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Deer & Tick Committee Committee seeks testing of venison

REPORTER FILE PHOTO Deer feeding at a 4-poster unit.
REPORTER FILE PHOTO Deer feeding at a 4-poster unit.

The hunt continues for someone to test venison that has been exposed to the tickicide permethrin.

Testing has been done in other parts of the country where permethrin was used on 4-poster units — feeding stands that brush deer with the chemical — as it is here, but the Island may be the one community in the nation that has employed it for the most longest period of time.

At issue is the long-term safety of the meat taken from the deer and also if the tickicide is still effective or the ticks have developed an immunity to it.

The last testing was done during the Cornell University-Cornell Cooperative Extension pilot program that took place at venues including Shelter Island beginning in 2008.

Animal Control Officer Beau Payne told the Deer & Tick Committee at its May 2 meeting that Cornell has indicated it can’t do a follow up study since the New York State Department of Health has said it’s not equipped for such a study.

But there is a possibility the State Department of Environmental Conservation might be willing to undertake testing, Mr. Payne said.

While most of the committee welcomed the possibility of testing, Dr. James Bevilacqua worried that if testing showed any residual presence of permethrin — even if it caused no threat to consumers of the venison — it might discourage hunters from continuing to cull the herd.

“We could be shooting ourselves in the foot,” Dr. Bevilacqua said about release of any test results.

In years past, a few hunters said that they continued to hunt, but wouldn’t eat the meat. But those concerns appear to have quieted down in the past couple of years, Mr. Payne said.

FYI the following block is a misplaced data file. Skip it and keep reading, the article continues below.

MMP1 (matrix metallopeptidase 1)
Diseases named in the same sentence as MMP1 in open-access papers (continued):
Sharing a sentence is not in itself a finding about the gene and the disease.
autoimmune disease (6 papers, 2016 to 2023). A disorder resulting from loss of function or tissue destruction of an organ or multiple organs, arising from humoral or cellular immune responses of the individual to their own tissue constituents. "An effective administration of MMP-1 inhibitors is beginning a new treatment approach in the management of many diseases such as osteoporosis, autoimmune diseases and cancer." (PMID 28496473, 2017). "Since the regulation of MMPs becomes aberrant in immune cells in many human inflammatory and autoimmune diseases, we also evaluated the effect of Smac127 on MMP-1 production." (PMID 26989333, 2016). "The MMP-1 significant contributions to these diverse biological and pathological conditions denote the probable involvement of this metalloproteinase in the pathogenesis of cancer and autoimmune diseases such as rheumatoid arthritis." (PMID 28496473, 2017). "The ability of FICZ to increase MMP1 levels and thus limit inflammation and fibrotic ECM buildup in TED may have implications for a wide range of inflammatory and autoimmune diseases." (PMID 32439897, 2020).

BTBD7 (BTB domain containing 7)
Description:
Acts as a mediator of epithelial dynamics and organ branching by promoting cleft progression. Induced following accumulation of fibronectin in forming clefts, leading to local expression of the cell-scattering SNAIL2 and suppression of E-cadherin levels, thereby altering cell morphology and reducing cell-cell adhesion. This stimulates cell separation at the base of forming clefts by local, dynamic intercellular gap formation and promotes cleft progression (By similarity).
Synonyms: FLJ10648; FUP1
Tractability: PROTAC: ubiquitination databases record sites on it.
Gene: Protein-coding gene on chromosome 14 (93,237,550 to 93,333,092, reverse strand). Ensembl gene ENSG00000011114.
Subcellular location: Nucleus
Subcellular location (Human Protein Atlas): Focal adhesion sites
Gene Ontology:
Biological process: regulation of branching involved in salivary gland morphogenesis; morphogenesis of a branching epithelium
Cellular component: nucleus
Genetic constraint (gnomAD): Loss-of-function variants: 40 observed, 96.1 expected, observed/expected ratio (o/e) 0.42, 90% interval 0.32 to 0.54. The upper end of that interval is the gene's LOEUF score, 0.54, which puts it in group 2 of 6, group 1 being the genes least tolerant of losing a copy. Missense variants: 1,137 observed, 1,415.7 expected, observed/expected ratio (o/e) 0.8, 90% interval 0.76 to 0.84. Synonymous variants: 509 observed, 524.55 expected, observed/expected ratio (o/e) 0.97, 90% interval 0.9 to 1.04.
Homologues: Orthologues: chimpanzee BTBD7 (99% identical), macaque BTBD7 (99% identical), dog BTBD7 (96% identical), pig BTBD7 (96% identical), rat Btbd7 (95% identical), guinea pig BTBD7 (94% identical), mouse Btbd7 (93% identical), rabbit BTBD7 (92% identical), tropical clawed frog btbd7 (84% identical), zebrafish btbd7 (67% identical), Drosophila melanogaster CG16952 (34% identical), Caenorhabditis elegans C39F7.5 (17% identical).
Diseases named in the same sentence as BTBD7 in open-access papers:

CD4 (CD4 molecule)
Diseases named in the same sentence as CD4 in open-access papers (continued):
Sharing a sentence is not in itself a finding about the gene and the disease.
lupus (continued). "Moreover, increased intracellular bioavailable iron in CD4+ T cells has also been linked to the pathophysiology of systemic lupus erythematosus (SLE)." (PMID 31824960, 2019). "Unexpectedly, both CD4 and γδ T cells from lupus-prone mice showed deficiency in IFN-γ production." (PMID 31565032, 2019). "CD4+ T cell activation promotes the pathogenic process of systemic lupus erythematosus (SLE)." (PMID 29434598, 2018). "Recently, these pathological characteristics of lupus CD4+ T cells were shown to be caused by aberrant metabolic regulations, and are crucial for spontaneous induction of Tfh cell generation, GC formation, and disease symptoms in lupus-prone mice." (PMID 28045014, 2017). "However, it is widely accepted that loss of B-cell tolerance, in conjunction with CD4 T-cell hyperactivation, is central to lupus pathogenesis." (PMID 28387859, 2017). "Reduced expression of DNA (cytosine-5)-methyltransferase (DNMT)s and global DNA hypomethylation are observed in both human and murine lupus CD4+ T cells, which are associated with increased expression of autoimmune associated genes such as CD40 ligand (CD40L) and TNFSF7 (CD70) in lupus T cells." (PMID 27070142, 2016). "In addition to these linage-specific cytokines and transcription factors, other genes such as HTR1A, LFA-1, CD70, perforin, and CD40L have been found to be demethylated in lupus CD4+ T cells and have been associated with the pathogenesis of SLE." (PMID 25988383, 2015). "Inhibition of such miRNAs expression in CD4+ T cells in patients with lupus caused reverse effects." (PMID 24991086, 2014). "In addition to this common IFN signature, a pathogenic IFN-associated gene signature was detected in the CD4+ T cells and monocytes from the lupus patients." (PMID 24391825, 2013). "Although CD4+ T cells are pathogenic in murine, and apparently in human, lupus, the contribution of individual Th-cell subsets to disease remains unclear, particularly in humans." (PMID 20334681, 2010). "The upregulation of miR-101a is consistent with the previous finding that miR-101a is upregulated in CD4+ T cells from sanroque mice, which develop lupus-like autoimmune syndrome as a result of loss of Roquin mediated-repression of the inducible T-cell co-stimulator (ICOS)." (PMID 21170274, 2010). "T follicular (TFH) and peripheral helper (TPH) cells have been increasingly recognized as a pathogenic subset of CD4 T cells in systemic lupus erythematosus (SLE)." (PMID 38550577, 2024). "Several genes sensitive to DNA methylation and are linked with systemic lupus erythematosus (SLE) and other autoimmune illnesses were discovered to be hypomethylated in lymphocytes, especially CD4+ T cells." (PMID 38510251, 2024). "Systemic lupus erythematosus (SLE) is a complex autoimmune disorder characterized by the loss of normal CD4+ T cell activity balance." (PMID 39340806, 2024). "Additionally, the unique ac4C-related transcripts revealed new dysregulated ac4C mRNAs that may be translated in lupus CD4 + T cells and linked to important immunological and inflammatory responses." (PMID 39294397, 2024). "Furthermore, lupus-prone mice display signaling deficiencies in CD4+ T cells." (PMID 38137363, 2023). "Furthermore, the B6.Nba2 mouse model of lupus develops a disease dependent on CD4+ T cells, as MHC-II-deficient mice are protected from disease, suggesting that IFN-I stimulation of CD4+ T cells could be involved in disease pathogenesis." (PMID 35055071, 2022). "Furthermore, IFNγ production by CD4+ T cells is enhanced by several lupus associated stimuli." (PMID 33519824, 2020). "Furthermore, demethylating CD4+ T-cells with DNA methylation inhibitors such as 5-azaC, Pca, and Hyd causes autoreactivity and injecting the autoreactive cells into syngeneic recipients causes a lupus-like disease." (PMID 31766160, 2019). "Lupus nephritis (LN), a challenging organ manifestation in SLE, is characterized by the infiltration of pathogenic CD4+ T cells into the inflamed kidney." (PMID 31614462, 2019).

Nonetheless, he stressed the importance of information for those eating the meat and those butchering the deer.

Mr. Payne stressed that if testing showed a slight residual contamination of the meat from exposure to permethrin, in making results known he would be able to make comparisons with other meat products that bear slight contamination but are sold in markets without health concerns.

Dr. Bevilacqua then said he’s not opposed to testing, but is concerned with how the results will be disseminated.

The Deer & Tick Committee efforts are focused on public health resulting from tick bites that can produce multiple diseases, Mr. Payne said. “We owe it to the public to make sure there is no issue,” he added.

If testing resulted in any “undesirable outcomes,” it might be important for the town to examine its approach to dealing with tick infestations, he said.

Mr. Payne noted that he has deployed 31 4-poster units throughout the town and another six are in operation at Mashomack Preserve. Currently he is servicing the 31 units with corn once a week and a permethrin solution on the rollers that rub deer necks while they feed. The servicing is expected to increase to twice a week during the summer months.

On another front, a report compiled by Moses Cucura of the Suffolk County Public Works Department Division of Vector Control has concluded that those seeking to avoid use of chemical pesticides like permethrin in favor of natural substances are not getting the protection they think they are, according to committee member Marc Wein. He said the natural substances are failing to make lawns where they are used safe from ticks.

Mr. Cucura’s presentation came at the Suffolk County Tick Control Advisory Committee, Mr. Wein said. The Reporter has reached out to the Public Works Department to request a copy of the report.

“Natural sounds nice,” Mr. Wein added, but people aren’t getting the protection they think they’re getting by opting to use them. At the same time, he warned that permethrin should not be applied directly to the skin in any proportion.

While committee member Henry Amann made his usual plea to focus attention ton rodents that also carry ticks, he had left the meeting by the time Mr. Payne outlined a five-year study launched in Dutchess County using two commercially available products aimed at ticks on rodents.

The committee is putting the finishing touches on a public forum to be held at the school auditorium on June 28 at 6:30 p.m. with speakers to include Mr. Payne, committee member and chairman of the county’s Tick Control Advisory Committee Dr. Scott Campbell and Susan Booth-Binczik, head of the New York State Department of Environmental Conservation Deer Management operation.